A bond is a debt instrument that pays periodic interest at a specified interest rate (called the coupon rate) and returns the principal on predetermined maturity date. Bond price also refers to the sum of the present value of the par value at maturity.

The cash flows of conventional bonds (bonds without embedded options) are fairly certain in amount and time and includes:

- Periodic interest payments, called coupon payments, each interest equals the face value of the bond multiplied by the periodic coupon rate, and
- Maturity period Payment due that is, the final bullet payment equal to the face value of the bond (maturity value) of the bond.

The value/price of the bond is equal to the present value of future coupon payments plus the present value of the maturity value, both of which are calculated at the current interest rate on the market. Since the coupon payment forms a cash flow that occurs after equal time intervals, the present value of the annuity present value formula is used to calculate the present value. Similarly, because the repayment of principal (maturity value) is a one-time payment at the end of the bond’s life, the present value of the maturity date is calculated using the present value formula of a sum that will occur in the future.

Therefore **r** is the interest rate prevailing in the market, **c **is the periodic coupon rate on the bond (i.e. annual coupon rate divided by number of coupon payments per year), and** t** is the total number of coupon payments outstanding till maturity and **f** is the face value of the bond (i.e. the principal balance),

**Present value of coupon payments is calculated using the following formula:**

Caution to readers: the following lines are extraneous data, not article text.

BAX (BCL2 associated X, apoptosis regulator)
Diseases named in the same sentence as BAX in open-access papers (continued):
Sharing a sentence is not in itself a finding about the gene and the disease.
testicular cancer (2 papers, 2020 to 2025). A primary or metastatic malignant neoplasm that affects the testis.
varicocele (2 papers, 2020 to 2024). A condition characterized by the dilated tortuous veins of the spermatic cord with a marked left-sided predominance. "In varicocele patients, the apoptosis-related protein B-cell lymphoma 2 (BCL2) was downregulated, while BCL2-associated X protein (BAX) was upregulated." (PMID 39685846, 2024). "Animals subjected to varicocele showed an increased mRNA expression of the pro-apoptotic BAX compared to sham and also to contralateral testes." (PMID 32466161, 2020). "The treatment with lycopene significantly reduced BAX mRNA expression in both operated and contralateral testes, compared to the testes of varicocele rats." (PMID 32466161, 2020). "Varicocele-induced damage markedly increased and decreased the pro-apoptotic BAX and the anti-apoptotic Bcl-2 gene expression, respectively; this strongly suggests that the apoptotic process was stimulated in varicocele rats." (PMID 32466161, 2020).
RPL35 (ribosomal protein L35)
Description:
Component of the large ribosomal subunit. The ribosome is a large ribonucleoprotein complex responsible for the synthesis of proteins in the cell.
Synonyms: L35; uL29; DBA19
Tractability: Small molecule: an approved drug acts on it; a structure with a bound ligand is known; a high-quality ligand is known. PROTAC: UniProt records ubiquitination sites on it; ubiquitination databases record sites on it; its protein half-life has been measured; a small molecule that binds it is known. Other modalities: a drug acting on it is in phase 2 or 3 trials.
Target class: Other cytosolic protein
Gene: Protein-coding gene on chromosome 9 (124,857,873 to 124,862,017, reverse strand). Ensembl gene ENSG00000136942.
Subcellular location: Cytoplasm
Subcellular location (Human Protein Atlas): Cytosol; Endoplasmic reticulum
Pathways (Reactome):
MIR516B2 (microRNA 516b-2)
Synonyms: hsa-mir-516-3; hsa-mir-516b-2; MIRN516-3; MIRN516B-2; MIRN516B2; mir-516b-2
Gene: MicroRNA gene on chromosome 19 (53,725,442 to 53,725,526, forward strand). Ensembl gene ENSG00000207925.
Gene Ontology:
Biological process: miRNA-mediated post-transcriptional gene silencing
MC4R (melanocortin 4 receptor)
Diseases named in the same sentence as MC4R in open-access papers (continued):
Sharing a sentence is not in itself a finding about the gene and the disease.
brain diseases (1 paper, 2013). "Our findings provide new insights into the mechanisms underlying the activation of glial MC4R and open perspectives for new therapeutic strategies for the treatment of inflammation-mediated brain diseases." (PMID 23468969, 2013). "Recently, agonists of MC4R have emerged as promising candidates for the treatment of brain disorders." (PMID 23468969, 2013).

PV of coupon payments = C*f *{1-(1+r)^{-t}}/ r

The present value of the maturity value is calculated as follows:

PV of Maturity value = F / (1+r)^{ t}

**Bond Price formula**

Bond Price = c*f *{1-(1+r)^{-t}}/ r + F / (1+r)^{ t}

**Examples**

Bond with Annual coupon payments

Company X has issued a bond having face value of $100,000 carrying coupon rate of 8% and maturing in 10 years. The market interest rate is 10%.

**Price of Bond calculated as:**

=8 % *$100,000 * {1-(1+10%)^{-10}}/ 10% + $100,000/ (1+10%)^{ 10}

= $87,711

**Example 2**

**Bond with Semiannual coupon payments**

Company A has issued a bond having a bond which has face value of $100,000 carrying rate of 9% to be paid semiannually and maturing in 10 years. The market interest rate is 8%.

The company paid interest semi-annually the bond coupon rate per period is 4.5%(=9%/2), the market interest rate is 4 % (=8% /2) and the number of coupon payments ( time periods) is 20(=2*10). Hence, the price of the bond is calculated as the present value of all future cash flows as shown below:

**Price of Bond**

=4.5% *100,000 *1-(1+4%)^{-20}/4% + $100,000/ (1+4%)^{ 20}

=$106,795

The relationship between coupon rate and market interest rate are shown below:

- If the market interest rate is higher than the coupon rate, the bond price is lower than the bond face value (i.e. trades at a discount );
- If the market interest rate and coupon rate are similar, bond price equals its face value (i.e trades at par); and
- If the market interest rate is lower than the coupon rate, the bond price is higher than the bond face value (i.e. trades at a premium)